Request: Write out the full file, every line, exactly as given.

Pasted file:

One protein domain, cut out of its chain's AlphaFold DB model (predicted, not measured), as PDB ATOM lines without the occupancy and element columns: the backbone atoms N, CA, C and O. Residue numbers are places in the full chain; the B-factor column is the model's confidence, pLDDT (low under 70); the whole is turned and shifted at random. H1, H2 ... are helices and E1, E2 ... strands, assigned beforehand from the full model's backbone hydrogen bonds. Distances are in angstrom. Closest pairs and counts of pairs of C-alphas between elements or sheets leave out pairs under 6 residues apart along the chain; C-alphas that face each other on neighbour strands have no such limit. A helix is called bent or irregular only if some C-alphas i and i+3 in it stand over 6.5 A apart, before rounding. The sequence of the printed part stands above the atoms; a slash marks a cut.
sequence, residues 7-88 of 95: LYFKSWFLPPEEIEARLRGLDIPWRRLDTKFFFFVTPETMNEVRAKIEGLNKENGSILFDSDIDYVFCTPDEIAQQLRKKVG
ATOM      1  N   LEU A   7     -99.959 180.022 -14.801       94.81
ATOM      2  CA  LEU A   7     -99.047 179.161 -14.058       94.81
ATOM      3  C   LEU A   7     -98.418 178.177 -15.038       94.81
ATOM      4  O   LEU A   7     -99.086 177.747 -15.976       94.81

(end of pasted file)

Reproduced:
One protein domain, cut out of its chain's AlphaFold DB model (predicted, not measured), as PDB ATOM lines without the occupancy and element columns: the backbone atoms N, CA, C and O. Residue numbers are places in the full chain; the B-factor column is the model's confidence, pLDDT (low under 70); the whole is turned and shifted at random. H1, H2 ... are helices and E1, E2 ... strands, assigned beforehand from the full model's backbone hydrogen bonds. Distances are in angstrom. Closest pairs and counts of pairs of C-alphas between elements or sheets leave out pairs under 6 residues apart along the chain; C-alphas that face each other on neighbour strands have no such limit. A helix is called bent or irregular only if some C-alphas i and i+3 in it stand over 6.5 A apart, before rounding. The sequence of the printed part stands above the atoms; a slash marks a cut.
sequence, residues 7-88 of 95: LYFKSWFLPPEEIEARLRGLDIPWRRLDTKFFFFVTPETMNEVRAKIEGLNKENGSILFDSDIDYVFCTPDEIAQQLRKKVG
ATOM      1  N   LEU A   7     -99.959 180.022 -14.801       94.81
ATOM      2  CA  LEU A   7     -99.047 179.161 -14.058       94.81
ATOM      3  C   LEU A   7     -98.418 178.177 -15.038       94.81
ATOM      4  O   LEU A   7     -99.086 177.747 -15.976       94.81